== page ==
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Connecting Point announced Jan. 14 it has acquired Las Vegas-based Kortek Services, adding 120 Kortek customers and strengthening its Microsoft competency.

The deal closed Jan. 1 for an undisclosed sum. “We’d been talking about a merger with Kortek for two-and-a-half years and the timing was finally right this year,” said Ron Cook, chairman of Connecting Point, which is also based in Las Vegas.

While Connecting Point doesn’t plan to expand its geographic reach beyond its current markets in Nevada, California, New Mexico and Arizona, the company will continue to seek out new clients and place greater emphasis on maintaining its current customer base.

Cook said the merger made good business sense, since both VARs were transitioning to a managed-services model using Level Platforms technology, and each brought strengths the other was lacking. “Add Kortek’s SonicWall expertise with Connecting Point’s Microsoft Gold certification and we gain much greater visibility with the clients we partner with,” said Cook.

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The merger strengthens Connecting Point’s ability to deliver a larger set of technology services from more vendors, Cook said, and reassures clients that Connecting Point has the strong backing of industry-standard technology vendors such as Microsoft and SonicWall.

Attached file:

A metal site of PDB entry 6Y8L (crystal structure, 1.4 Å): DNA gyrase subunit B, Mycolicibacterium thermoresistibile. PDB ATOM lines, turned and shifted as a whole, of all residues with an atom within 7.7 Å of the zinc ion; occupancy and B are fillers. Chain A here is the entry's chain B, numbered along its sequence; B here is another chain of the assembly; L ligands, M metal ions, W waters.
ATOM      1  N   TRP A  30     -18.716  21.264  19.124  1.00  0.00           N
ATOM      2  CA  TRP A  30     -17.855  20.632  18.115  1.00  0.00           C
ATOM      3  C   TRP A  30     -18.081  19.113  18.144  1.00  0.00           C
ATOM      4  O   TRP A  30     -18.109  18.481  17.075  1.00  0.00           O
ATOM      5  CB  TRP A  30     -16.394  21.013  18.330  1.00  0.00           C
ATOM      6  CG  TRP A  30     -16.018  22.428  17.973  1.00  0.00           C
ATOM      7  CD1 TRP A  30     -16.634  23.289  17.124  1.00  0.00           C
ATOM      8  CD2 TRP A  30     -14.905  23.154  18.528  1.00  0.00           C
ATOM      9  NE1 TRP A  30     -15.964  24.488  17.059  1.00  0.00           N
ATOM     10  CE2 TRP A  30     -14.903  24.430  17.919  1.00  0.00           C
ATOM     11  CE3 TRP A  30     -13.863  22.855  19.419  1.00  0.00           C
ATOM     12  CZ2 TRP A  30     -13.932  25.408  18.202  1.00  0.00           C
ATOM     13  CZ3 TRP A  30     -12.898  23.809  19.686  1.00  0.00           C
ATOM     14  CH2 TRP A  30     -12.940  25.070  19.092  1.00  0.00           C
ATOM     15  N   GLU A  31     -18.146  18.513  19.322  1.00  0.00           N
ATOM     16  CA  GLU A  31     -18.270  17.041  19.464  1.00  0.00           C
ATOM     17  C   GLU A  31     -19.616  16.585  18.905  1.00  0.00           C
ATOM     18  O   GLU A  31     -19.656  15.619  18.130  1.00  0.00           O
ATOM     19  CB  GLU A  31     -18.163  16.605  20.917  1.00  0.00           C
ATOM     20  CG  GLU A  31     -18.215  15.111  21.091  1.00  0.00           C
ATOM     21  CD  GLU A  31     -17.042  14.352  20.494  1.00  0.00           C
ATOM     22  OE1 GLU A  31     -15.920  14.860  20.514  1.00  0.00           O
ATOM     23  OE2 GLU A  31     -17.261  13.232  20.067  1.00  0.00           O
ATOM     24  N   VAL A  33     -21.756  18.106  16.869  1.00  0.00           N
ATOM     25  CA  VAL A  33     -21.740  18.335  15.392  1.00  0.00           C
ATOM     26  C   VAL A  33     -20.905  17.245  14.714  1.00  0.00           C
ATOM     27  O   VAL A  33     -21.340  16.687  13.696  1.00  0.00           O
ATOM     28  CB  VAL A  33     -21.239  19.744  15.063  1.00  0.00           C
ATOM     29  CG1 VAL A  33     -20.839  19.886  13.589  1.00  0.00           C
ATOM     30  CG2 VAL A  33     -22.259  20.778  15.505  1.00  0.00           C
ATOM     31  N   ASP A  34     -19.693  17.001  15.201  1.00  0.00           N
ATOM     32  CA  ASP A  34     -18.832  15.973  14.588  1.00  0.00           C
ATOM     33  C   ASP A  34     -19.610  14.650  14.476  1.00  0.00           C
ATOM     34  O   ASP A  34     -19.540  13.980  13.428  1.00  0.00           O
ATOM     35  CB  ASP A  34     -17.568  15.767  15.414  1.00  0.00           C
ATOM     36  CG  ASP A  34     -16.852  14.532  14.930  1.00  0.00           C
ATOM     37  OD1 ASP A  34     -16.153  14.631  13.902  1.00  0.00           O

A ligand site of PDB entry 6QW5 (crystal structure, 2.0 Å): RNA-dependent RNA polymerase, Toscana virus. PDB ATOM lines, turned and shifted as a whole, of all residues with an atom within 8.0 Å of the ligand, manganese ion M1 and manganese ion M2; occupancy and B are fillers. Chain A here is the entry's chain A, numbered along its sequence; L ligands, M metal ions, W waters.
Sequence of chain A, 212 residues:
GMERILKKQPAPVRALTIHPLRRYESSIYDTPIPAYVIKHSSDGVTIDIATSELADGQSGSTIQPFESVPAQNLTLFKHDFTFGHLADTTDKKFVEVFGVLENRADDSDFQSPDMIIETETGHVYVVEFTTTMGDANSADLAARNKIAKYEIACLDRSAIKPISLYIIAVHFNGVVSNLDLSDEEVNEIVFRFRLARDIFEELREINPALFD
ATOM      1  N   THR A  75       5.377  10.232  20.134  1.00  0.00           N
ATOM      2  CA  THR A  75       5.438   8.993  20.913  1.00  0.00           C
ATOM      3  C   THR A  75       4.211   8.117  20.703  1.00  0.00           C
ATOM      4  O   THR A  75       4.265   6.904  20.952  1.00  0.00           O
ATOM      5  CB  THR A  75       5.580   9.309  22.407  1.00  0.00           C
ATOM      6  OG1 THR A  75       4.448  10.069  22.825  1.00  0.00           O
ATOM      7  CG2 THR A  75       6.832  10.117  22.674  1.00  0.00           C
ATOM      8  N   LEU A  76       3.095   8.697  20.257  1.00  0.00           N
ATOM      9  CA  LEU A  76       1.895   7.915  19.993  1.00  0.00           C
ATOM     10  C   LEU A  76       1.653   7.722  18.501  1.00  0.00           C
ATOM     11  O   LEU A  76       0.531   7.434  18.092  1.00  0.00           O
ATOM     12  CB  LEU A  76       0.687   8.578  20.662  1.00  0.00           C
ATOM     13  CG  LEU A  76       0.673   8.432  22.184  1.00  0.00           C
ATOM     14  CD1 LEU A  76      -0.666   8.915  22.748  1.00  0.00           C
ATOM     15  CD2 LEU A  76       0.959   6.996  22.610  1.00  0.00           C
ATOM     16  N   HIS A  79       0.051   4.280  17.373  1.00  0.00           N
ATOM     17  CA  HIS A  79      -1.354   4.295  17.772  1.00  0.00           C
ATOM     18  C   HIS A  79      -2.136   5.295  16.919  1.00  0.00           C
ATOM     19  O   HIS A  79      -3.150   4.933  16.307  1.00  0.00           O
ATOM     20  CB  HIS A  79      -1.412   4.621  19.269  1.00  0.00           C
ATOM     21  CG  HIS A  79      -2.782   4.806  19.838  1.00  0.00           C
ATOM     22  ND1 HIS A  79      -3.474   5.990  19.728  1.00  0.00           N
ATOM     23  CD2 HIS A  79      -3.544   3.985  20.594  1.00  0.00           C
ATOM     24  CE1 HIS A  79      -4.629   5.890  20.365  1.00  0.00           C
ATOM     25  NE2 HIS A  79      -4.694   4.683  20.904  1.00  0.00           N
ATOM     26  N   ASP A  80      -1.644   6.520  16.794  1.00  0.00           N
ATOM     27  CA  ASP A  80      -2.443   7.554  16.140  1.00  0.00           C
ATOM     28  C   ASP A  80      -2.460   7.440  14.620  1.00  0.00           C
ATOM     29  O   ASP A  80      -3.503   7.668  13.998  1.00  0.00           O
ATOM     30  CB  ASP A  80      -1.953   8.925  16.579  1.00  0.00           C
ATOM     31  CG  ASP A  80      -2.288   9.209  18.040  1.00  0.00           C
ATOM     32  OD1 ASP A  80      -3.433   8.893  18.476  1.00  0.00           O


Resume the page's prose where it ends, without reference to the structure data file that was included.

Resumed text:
The merger also helped lower overheads and support costs for both VARs, Cook said. Connecting Point and Kortek don’t have to operate separate help desks and Kortek’s staff will operate out of Connecting Point’s headquarters, he said.

Lyle Epstein, founder of Kortek, will serve as Connecting Point president and CTO, said Connecting Point CEO Lester Keizer. “We saw that we had to have a high-level CTO to meet with our clients to plot their yearly technology direction,” Keizer said. Epstein’s appointment to the Microsoft Technology Advisory council and his strong Microsoft and Intel background make him ideal for the position, Keizer said, as well as fulfilling a need with Connecting Point’s customer base.